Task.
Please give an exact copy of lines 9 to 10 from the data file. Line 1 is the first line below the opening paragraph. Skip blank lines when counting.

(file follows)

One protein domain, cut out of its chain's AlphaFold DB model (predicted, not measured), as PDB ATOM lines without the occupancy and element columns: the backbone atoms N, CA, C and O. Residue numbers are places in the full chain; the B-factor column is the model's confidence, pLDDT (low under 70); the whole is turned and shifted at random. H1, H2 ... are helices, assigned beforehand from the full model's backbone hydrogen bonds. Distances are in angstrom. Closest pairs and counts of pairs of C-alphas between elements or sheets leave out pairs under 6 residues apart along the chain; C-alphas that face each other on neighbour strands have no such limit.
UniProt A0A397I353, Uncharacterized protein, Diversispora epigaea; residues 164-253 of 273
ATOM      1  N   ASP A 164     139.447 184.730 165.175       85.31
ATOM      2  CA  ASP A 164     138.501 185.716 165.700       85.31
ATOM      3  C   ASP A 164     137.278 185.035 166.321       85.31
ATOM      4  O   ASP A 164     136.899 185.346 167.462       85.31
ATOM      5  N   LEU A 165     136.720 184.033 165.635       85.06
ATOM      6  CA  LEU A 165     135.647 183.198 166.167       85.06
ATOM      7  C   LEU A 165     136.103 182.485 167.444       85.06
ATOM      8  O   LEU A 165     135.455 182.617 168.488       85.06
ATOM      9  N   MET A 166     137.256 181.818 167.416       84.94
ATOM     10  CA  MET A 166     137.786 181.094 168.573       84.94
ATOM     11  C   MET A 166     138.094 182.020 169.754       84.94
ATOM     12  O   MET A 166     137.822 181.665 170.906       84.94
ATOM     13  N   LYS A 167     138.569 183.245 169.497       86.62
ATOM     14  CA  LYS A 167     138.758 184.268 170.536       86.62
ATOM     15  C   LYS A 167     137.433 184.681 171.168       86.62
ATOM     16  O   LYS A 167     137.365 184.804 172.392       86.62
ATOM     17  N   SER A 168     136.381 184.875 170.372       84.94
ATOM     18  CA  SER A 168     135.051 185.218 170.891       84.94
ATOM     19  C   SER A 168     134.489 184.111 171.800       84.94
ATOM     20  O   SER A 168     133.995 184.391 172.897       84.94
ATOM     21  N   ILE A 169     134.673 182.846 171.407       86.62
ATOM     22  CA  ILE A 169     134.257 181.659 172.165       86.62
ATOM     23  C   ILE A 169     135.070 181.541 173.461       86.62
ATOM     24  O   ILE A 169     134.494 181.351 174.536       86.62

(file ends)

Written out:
ATOM      8  O   LEU A 165     135.455 182.617 168.488       85.06
ATOM      9  N   MET A 166     137.256 181.818 167.416       84.94